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Frameworks of Choice

Frameworks of Choice: Predictive and Genetic Testing in Asia

Edited by Margaret Sleeboom-Faulkner
Copyright Date: 2010
Pages: 272
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  • Book Info
    Frameworks of Choice
    Book Description:

    Frameworks of Choice: Predictive and Genetic Testing in Asia is the first comparative study of predictive and genetic testing in Asia in the English language. It explores genetic and predictive testing in relation to political and social institutions such as education, healthcare, research regulation and genetic governance. It is a unique study of genomic policy-making, grounded in empirical fieldwork in China, Japan, India and Sri Lanka. The volume presents original theoretical analyses of the cultural and political dimensions of predictive and genetic testing by analysing the social, cultural, political and economic environment of choices that people have before and after they undergo a genetic or predictive test. These frameworks of choice also shed light on the different test options of people in developing countries and affluent welfare societies, explaining the so-called therapeutic gap occurring when no therapies are available after diagnosis. .

    eISBN: 978-90-485-1117-4
    Subjects: Sociology

Table of Contents

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  1. Front Matter
    (pp. 1-4)
  2. Table of Contents
    (pp. 5-6)
  3. Acronyms
    (pp. 7-8)
  4. Acknowledgements
    (pp. 9-10)
  5. 1 Frameworks of Choice: The Ramification of Predictive and Genetic Testing in Asia
    (pp. 11-26)
    Margaret Sleeboom-Faulkner

    The rapid global expansion of predictive and genetic technologies is redefining the meanings of health and healthcare, linking formulations of genetic identity to concepts of disease in terms of prevention, genetic therapy, personalised medicine and diet foods. This volume arose from the realisation that the significance of this global expansion in the field of predictive and genetic technologies in the context of Asian societies has not received the attention it deserves. The use of predictive and genetic testing (PGT) technologies in Asia is about the desire to understand current health statuses and situations, and the wish to have, or not...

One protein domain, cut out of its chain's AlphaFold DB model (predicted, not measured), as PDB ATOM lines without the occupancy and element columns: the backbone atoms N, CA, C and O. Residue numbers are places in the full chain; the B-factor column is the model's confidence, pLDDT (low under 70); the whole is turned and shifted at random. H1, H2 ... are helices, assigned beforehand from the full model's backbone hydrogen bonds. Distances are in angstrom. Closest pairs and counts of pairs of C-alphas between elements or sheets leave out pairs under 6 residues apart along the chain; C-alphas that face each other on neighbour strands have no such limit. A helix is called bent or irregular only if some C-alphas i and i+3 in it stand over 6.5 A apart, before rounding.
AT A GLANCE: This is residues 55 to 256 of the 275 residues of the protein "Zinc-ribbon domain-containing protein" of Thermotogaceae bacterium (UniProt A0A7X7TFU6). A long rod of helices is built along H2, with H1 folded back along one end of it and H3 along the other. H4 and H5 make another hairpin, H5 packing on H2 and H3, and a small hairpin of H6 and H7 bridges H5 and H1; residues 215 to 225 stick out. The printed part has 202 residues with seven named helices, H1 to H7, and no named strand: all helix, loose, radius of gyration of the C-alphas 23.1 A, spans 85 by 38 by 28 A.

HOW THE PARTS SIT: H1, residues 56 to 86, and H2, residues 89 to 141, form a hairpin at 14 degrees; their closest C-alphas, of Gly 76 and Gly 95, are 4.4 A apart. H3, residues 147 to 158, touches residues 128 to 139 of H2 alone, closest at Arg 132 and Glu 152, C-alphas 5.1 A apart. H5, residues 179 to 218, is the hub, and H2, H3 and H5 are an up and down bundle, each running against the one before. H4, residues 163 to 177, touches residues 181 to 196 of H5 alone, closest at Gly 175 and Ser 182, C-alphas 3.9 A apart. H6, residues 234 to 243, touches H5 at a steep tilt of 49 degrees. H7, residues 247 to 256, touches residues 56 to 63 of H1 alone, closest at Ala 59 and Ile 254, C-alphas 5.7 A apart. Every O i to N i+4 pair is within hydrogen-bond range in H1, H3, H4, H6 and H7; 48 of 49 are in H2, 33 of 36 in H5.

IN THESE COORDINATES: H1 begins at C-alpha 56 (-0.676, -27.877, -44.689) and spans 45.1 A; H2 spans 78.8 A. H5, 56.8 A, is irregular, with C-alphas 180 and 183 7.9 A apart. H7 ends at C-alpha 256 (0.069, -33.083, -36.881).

6. 2 A ‘Therapeutic Gap’: Anthropological Perspectives on Prenatal Diagnostics and Termination in Sri Lanka
    (pp. 27-42)
    Bob Simpson

    Rapid advances in biotechnology and an ever more sophisticated capacity to ‘read’ genes and chromosomes are providing startling insights into the human condition. Conditions and dispositions that might hitherto have been understood in terms of unassailable fate, chance and destiny might now be explained using the gene as the determining agent par excellence. Crucial in this respect is the proliferation of predictive genetic testing, an expanding ensemble of techniques in which blood or tissue is used to identify genetic diseases (see Sleeboom-Faulkner this volume, Chapter 1). The power of this kind of testing, however, is not just that it offers...

  7. 3 Private and Public Eugenics: Genetic Testing and Screening in India
    (pp. 43-64)
    Jyotsna Agnihotri Gupta

    Epidemiologists and geneticists claim that genetics has an increasing role to play in public health policies and programmes in the future. Within this perspective, genetic testing and screening are instrumental in avoiding the birth of children with serious, costly or untreatable disorders. There is a globalisation of testing and screening technologies in countries with very diverse health systems and services, socio-economic conditions within which users and service providers operate, and ethical and legal institutions responsible for overseeing practices. Reproductive genetics is one field in which the development and application of technology is proliferating very rapidly in developing countries, including India....

  8. 4 Population Genetic Screening for Sickle Cell Anaemia among the Rural and Tribal Communities in India: The Limitations of Socio-ethical Choice
    (pp. 65-90)
    Prasanna Kumar Patra and Margaret Sleeboom-Faulkner

    This chapter concerns the difficulties related to population genetic screening for sickle cell disease among tribal and rural communities in India. Sickle cell disease is a genetically inherited, commonly encountered haematological disorder that causes high degree of morbidity, mortality and fetal wastage among many Indian tribal and caste communities. Population genetic screening is a public health strategy for detecting future disease risks in individuals or their progeny, for which preventive interventions exist. When this strategy is used as public policy and is applied among marginalised rural and tribal communities, it brings about social and ethical dilemmas regarding healthcare policy choices....

  9. 5 Predictive Genetic Testing in India
    (pp. 91-108)
    Renu Saxena, Swati Sharma, Risha Nahar, Sudha Kohli, Ratna Puri and Ishwar C. Verma

    For centuries, people in India have had their hands and horoscopes inspected for a peek into their future. However, use of predictive genetic testing is of recent origin. Formal studies on the subject are few, but our experience of providing genetic counselling to several thousand families with diverse genetic disorders, and a few hundred with adultonset genetic disorders (Verma et al 2003), has given us an insight into the ethical and social issues related to predictive testing in a multiethnic and multicultural country such as India.

    Most of the conflicts that arise from predictive testing in developing countries are similar...

  10. 6 How Japanese Women Describe Their Experiences of Prenatal Testing
    (pp. 109-124)
    Azumi Tsuge

    Japan is one of the countries where ultrasound examination during pregnancy is conducted very frequently. Yet the frequency of maternal serum screening tests and/or amniocentesis in Japan is relatively low (Sagou, Okuyama & Kawane 2002). These phenomena result from historical and current socio-cultural influences, which are the subject of exploration in this chapter.